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That is an interesting product. Itís really interesting how it asked someone as a roller furler at the same time. It seems to roll the sail and twist it up.

Unfortunately I have already ordered a spinnaker and ATN sock.

I got an all-radial. wasnít too familiar with that. But itís supposed to be even a step above tri-radial, Right? Should let me sail closer to the wind like a tri-radial but apparently is built a bit stronger. I got 1.5 ounce. Does that all sound correct?

Not a step above, just different. The all-radial generally has tri-radial head and clew panels and adds cross cut middle panels - is that what youíve got? If so, the tri-radial will go closer to the wind than the all-radial, but tri-radial will generally have a smaller mid-body so not as good downwind.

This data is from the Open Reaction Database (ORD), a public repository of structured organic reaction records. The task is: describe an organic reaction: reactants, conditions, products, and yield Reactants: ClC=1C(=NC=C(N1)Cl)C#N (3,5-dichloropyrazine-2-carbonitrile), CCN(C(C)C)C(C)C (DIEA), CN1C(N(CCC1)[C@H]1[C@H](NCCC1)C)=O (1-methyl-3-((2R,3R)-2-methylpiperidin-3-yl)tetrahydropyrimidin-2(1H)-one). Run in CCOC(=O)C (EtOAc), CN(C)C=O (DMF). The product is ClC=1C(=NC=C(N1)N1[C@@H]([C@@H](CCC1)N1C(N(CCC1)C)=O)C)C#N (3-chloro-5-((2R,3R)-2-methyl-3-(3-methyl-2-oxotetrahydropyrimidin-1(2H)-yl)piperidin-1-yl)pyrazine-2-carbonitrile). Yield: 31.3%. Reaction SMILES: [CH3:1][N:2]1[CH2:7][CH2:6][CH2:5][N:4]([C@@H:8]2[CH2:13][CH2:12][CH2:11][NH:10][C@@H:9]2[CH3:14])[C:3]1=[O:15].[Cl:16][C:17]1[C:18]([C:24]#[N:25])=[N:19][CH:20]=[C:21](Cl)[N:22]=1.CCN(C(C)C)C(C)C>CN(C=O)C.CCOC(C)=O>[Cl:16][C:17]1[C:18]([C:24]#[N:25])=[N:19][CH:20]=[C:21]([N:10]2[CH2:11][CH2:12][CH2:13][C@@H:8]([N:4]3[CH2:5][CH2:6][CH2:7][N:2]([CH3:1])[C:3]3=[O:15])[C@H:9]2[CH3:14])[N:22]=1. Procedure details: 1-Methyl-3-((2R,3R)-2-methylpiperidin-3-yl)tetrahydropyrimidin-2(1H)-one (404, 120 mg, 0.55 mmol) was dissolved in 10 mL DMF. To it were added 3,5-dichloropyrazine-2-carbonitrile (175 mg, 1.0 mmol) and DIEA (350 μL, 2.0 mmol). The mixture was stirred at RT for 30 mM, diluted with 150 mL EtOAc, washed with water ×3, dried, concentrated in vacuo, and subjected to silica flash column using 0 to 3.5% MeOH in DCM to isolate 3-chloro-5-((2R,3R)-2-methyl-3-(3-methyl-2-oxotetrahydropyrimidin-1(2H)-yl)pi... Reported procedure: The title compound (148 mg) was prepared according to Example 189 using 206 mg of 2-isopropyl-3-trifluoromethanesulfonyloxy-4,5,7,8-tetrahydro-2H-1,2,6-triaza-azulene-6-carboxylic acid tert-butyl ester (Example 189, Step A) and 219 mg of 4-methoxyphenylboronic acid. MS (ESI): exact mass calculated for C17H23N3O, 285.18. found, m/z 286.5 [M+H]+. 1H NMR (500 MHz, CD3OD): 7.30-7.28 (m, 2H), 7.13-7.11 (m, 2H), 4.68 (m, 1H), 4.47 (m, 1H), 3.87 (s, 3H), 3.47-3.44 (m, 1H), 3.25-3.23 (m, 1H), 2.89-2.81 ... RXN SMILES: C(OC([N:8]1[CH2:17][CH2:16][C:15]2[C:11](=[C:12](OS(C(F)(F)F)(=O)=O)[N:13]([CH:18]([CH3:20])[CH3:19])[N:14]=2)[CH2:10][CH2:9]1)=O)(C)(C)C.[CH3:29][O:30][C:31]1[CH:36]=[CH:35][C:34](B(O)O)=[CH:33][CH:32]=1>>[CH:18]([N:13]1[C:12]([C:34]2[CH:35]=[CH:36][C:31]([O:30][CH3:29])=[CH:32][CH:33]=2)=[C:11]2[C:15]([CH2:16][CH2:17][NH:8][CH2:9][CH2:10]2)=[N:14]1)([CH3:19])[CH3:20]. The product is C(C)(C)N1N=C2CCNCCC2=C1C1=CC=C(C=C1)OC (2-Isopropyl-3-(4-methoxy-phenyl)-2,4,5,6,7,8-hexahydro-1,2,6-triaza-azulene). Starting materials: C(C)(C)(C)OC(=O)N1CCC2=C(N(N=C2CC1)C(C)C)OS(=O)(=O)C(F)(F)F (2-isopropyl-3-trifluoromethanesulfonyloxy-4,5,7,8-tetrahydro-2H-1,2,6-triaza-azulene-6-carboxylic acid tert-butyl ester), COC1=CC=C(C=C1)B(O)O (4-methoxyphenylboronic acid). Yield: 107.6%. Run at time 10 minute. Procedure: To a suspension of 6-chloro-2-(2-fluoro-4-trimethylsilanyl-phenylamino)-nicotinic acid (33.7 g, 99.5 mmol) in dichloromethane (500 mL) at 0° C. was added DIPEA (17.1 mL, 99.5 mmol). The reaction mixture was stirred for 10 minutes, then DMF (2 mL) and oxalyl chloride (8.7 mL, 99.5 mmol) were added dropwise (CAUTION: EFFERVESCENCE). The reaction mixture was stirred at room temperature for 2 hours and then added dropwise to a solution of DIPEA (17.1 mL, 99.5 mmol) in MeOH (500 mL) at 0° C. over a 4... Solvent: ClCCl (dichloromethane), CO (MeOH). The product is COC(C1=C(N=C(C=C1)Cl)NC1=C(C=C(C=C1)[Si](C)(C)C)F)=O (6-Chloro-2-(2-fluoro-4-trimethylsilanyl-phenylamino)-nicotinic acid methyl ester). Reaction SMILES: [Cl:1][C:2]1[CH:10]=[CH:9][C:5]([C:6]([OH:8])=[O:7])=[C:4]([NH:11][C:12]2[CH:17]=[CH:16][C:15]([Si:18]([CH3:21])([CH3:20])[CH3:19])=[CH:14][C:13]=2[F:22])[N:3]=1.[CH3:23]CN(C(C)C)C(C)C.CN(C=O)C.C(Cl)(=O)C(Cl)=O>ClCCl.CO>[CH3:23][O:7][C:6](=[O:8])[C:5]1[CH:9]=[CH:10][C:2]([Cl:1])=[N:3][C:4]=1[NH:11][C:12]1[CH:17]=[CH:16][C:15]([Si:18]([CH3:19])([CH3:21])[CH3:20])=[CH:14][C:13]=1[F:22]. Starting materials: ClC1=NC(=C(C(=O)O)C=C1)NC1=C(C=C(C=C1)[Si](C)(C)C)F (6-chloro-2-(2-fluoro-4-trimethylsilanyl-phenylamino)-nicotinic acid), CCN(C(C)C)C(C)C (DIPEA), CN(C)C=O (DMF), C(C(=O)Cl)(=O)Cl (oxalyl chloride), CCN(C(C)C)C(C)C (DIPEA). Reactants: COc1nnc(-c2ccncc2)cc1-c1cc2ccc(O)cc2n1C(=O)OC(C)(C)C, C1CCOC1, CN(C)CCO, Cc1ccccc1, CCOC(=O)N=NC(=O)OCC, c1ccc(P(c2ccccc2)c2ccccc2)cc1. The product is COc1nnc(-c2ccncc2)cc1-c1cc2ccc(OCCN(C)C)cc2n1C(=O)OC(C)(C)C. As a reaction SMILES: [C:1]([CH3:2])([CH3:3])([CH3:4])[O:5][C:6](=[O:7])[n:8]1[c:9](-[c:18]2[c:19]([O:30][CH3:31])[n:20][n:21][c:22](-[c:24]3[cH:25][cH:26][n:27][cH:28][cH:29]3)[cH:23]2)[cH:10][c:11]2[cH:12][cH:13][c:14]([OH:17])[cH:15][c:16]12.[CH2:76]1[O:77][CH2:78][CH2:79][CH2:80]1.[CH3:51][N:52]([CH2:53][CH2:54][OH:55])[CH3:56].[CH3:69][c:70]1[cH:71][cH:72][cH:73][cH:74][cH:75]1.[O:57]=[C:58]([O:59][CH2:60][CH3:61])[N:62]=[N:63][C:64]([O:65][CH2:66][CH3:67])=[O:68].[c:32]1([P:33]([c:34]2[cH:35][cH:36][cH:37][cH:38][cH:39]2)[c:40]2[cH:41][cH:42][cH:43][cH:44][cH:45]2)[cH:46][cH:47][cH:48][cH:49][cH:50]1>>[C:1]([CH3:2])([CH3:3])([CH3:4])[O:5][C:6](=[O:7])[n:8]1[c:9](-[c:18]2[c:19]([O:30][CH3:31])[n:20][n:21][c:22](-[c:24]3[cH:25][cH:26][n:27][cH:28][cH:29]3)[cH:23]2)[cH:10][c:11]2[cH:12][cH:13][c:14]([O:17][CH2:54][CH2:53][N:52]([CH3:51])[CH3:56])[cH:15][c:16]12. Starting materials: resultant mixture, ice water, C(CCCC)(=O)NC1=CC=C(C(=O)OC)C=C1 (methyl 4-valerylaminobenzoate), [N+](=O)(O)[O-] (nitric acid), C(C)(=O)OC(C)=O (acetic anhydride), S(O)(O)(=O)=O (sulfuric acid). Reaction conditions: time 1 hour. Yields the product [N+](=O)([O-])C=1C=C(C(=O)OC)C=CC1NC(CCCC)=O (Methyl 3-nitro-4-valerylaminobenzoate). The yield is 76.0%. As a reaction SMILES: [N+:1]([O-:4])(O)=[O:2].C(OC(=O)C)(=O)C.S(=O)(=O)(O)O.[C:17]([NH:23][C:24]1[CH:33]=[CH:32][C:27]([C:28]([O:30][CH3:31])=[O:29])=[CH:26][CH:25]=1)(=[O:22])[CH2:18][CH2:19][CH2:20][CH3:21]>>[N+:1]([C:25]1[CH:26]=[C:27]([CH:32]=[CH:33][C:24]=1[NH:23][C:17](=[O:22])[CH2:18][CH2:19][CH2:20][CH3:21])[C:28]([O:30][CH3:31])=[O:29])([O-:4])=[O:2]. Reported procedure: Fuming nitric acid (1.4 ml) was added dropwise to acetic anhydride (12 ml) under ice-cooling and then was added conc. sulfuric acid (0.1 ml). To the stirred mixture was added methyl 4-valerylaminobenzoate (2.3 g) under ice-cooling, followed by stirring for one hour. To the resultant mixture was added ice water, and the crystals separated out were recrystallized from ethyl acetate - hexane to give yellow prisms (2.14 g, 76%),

Not sure about stronger - thatís a function of the cloth weight.

1.5oz sounds right for a spinnaker that will be taken down when the AWS approaches 15kn.
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Old 25-01-2023, 14:48   #103
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Re: Symmetric or Asymmetric Spinnaker for Simplicity?

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Not a step above, just different. The all-radial generally has tri-radial head and clew panels and adds cross cut middle panels - is that what youíve got? If so, the tri-radial will go closer to the wind than the all-radial, but tri-radial will generally have a smaller mid-body so not as good downwind.